One of the most interesting fossils to find is a piece of petrified wood. If you are fortunate while fossil hunting, you might discover limbs and sizeable tree trunks that have been petrified. This type of fossil wood is often age-dated by the particular formation in which it was found and someone may state that the woody plant grew, for example, during the Jurassic, Cretaceous or Devonian Periods. Thus you could assume that the petrified wood was actually millions of years old. However this need not be the case. Wood can petrify rapidly and likely it had to petrify quickly before the structure of the wood completely decayed. For instance, wood has been petrified artificially in the laboratory in a matter of days.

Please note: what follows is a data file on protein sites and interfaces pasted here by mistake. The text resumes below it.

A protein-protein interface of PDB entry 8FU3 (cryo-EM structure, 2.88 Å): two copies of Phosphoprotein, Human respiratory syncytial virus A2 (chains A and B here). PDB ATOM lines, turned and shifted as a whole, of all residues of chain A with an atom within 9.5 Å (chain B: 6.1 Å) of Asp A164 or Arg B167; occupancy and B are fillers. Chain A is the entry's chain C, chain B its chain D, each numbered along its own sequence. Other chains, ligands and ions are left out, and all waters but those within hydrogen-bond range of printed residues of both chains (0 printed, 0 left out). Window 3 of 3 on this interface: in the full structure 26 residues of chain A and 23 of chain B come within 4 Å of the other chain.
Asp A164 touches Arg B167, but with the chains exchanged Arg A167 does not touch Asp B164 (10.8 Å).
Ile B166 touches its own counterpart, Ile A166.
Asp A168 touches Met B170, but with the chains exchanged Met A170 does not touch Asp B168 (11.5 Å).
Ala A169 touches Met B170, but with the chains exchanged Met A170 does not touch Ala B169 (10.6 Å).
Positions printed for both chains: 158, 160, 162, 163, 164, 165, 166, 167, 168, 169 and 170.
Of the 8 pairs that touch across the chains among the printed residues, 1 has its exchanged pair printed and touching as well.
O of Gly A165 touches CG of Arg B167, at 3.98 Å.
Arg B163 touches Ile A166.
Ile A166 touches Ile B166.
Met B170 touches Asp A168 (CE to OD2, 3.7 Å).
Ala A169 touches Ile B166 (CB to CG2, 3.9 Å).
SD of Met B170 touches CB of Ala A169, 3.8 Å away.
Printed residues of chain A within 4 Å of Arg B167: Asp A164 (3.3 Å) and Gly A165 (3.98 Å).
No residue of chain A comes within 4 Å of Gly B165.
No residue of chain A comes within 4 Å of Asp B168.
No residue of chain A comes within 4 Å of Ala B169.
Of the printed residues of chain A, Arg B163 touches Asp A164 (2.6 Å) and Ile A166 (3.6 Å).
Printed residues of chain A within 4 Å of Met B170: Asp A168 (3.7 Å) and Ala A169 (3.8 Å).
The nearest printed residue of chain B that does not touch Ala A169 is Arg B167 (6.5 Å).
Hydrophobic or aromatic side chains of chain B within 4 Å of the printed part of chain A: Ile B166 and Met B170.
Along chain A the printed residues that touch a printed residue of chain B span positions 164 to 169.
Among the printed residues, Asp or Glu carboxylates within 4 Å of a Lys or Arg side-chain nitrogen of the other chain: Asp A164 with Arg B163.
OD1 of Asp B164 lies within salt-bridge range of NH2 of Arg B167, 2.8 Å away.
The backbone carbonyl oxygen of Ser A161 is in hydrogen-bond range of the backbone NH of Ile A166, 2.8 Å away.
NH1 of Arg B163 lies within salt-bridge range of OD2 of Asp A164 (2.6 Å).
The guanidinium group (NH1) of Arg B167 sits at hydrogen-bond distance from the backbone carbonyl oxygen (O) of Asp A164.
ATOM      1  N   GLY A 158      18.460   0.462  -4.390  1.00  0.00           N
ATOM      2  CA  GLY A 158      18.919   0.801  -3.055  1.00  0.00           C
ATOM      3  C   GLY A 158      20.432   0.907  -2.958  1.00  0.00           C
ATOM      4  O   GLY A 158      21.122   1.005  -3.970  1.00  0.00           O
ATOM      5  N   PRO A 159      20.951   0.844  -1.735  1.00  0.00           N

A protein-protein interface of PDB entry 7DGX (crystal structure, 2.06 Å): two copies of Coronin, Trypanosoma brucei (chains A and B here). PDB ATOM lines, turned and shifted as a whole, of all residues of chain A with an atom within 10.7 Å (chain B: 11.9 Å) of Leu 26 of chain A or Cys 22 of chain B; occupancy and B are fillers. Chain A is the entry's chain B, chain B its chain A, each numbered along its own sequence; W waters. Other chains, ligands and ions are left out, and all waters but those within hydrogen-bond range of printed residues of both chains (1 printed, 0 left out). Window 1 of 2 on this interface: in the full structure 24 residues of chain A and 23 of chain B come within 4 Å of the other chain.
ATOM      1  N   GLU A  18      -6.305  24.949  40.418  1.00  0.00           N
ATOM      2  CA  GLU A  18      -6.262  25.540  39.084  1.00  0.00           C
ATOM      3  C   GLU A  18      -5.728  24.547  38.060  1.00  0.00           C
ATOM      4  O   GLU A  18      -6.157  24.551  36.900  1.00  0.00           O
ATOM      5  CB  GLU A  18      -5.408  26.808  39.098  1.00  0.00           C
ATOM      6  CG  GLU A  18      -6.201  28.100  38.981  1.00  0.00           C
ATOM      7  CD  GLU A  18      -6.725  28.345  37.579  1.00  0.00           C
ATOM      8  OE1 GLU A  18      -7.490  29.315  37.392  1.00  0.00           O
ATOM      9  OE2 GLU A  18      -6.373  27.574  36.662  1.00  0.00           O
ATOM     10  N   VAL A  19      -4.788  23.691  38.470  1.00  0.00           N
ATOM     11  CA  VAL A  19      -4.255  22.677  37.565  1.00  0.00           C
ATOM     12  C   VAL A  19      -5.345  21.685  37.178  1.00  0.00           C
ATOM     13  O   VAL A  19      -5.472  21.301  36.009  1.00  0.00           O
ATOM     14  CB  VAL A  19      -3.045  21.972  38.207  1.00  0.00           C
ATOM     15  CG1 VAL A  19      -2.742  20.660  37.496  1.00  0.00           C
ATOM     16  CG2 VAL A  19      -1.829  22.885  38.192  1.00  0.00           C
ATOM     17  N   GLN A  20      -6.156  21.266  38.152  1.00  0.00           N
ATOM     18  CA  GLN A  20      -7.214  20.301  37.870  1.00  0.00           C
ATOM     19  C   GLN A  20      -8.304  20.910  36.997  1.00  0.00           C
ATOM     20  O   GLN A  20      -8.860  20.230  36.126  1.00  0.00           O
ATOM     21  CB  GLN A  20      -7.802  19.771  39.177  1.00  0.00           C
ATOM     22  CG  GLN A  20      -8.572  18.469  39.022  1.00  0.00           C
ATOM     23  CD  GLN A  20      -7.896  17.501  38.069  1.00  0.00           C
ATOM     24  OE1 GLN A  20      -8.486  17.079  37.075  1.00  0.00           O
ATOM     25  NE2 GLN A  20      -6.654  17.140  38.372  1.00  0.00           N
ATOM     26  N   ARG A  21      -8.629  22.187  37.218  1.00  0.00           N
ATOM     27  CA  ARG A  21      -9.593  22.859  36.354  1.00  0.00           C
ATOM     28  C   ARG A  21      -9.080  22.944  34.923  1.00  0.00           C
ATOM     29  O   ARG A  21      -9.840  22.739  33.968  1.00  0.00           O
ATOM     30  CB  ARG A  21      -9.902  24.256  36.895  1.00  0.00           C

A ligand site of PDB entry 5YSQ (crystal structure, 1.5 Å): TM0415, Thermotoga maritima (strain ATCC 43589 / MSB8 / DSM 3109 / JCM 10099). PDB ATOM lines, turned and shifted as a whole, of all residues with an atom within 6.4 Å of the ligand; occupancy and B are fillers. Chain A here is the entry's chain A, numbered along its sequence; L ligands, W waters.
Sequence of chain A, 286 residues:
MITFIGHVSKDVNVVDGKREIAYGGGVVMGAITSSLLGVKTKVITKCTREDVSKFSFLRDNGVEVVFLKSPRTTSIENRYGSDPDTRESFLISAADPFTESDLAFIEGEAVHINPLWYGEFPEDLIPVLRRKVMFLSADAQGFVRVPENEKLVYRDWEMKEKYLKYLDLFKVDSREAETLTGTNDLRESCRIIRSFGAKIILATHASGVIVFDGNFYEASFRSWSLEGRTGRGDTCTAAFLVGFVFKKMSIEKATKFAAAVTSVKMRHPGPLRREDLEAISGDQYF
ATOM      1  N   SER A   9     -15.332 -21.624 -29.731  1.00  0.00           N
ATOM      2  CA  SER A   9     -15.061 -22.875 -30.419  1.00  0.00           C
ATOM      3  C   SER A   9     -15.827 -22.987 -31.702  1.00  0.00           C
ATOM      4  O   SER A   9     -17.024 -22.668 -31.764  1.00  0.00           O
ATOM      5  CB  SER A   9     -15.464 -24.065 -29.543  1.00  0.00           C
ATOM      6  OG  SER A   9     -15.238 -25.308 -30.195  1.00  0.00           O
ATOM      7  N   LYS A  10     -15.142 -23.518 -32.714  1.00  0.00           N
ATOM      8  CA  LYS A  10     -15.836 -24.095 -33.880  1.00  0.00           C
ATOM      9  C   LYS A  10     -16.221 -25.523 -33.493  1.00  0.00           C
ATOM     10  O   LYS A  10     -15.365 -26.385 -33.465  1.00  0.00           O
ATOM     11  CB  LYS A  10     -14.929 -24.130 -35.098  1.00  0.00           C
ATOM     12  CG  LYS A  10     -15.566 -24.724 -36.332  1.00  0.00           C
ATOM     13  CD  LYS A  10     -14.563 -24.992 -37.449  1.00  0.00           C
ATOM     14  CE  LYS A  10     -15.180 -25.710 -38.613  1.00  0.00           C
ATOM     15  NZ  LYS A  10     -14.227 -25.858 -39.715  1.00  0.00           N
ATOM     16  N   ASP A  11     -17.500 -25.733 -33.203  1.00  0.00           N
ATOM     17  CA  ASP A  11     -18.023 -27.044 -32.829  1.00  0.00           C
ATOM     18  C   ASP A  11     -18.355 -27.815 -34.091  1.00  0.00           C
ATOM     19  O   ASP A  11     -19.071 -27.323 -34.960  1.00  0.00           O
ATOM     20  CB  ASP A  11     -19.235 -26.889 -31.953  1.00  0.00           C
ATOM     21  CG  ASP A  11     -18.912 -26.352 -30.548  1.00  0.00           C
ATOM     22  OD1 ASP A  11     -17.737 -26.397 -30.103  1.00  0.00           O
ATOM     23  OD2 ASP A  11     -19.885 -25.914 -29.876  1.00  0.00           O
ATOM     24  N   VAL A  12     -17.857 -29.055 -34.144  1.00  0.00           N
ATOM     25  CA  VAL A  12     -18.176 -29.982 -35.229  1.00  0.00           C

Wood can be preserved from decay for a considerable length of time if it is placed in an environment that does not contain oxygen (certain muds, stagnant lake bottoms, etc.). Wood decays much more slowly if oxygen is excluded. When wood becomes waterlogged and deprived of oxygen, decay is retarded. However to be petrified, the waterlogged wood generally must be buried under a silica-rich sediment. (Wood can be petrified in other types of sediment but the best preservation of original wood structure is found in siliceous petrifactions.)….

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